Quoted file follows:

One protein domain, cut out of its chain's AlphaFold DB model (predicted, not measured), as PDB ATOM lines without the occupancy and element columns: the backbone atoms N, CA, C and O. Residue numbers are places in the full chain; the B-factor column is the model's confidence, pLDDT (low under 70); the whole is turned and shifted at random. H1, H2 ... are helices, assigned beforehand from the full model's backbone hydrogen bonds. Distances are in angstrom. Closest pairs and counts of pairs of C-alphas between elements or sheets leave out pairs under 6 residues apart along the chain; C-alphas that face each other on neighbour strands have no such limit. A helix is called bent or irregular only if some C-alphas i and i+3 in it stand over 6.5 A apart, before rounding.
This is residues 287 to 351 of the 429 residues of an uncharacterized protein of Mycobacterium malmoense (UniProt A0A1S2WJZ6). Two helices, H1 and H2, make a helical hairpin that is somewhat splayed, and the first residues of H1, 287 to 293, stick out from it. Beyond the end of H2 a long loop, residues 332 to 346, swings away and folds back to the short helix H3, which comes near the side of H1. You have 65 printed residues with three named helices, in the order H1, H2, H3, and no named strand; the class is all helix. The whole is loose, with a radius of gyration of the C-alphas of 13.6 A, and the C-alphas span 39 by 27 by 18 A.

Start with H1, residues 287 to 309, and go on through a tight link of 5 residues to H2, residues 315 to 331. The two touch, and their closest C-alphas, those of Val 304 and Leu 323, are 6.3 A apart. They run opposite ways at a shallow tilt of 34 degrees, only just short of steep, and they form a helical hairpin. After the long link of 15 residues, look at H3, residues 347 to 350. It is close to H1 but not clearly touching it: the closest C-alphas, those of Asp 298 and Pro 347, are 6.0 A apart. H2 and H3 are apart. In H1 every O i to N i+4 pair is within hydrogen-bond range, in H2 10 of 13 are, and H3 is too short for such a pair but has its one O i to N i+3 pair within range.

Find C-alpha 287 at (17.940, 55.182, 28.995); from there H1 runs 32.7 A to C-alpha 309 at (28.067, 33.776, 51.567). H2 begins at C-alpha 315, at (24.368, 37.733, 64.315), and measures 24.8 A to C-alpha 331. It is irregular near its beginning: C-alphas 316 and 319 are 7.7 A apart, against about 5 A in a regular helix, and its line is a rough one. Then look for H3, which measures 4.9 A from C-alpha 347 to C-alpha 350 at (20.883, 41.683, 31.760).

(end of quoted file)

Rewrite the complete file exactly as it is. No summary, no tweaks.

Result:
One protein domain, cut out of its chain's AlphaFold DB model (predicted, not measured), as PDB ATOM lines without the occupancy and element columns: the backbone atoms N, CA, C and O. Residue numbers are places in the full chain; the B-factor column is the model's confidence, pLDDT (low under 70); the whole is turned and shifted at random. H1, H2 ... are helices, assigned beforehand from the full model's backbone hydrogen bonds. Distances are in angstrom. Closest pairs and counts of pairs of C-alphas between elements or sheets leave out pairs under 6 residues apart along the chain; C-alphas that face each other on neighbour strands have no such limit. A helix is called bent or irregular only if some C-alphas i and i+3 in it stand over 6.5 A apart, before rounding.
This is residues 287 to 351 of the 429 residues of an uncharacterized protein of Mycobacterium malmoense (UniProt A0A1S2WJZ6). Two helices, H1 and H2, make a helical hairpin that is somewhat splayed, and the first residues of H1, 287 to 293, stick out from it. Beyond the end of H2 a long loop, residues 332 to 346, swings away and folds back to the short helix H3, which comes near the side of H1. You have 65 printed residues with three named helices, in the order H1, H2, H3, and no named strand; the class is all helix. The whole is loose, with a radius of gyration of the C-alphas of 13.6 A, and the C-alphas span 39 by 27 by 18 A.

Start with H1, residues 287 to 309, and go on through a tight link of 5 residues to H2, residues 315 to 331. The two touch, and their closest C-alphas, those of Val 304 and Leu 323, are 6.3 A apart. They run opposite ways at a shallow tilt of 34 degrees, only just short of steep, and they form a helical hairpin. After the long link of 15 residues, look at H3, residues 347 to 350. It is close to H1 but not clearly touching it: the closest C-alphas, those of Asp 298 and Pro 347, are 6.0 A apart. H2 and H3 are apart. In H1 every O i to N i+4 pair is within hydrogen-bond range, in H2 10 of 13 are, and H3 is too short for such a pair but has its one O i to N i+3 pair within range.

Find C-alpha 287 at (17.940, 55.182, 28.995); from there H1 runs 32.7 A to C-alpha 309 at (28.067, 33.776, 51.567). H2 begins at C-alpha 315, at (24.368, 37.733, 64.315), and measures 24.8 A to C-alpha 331. It is irregular near its beginning: C-alphas 316 and 319 are 7.7 A apart, against about 5 A in a regular helix, and its line is a rough one. Then look for H3, which measures 4.9 A from C-alpha 347 to C-alpha 350 at (20.883, 41.683, 31.760).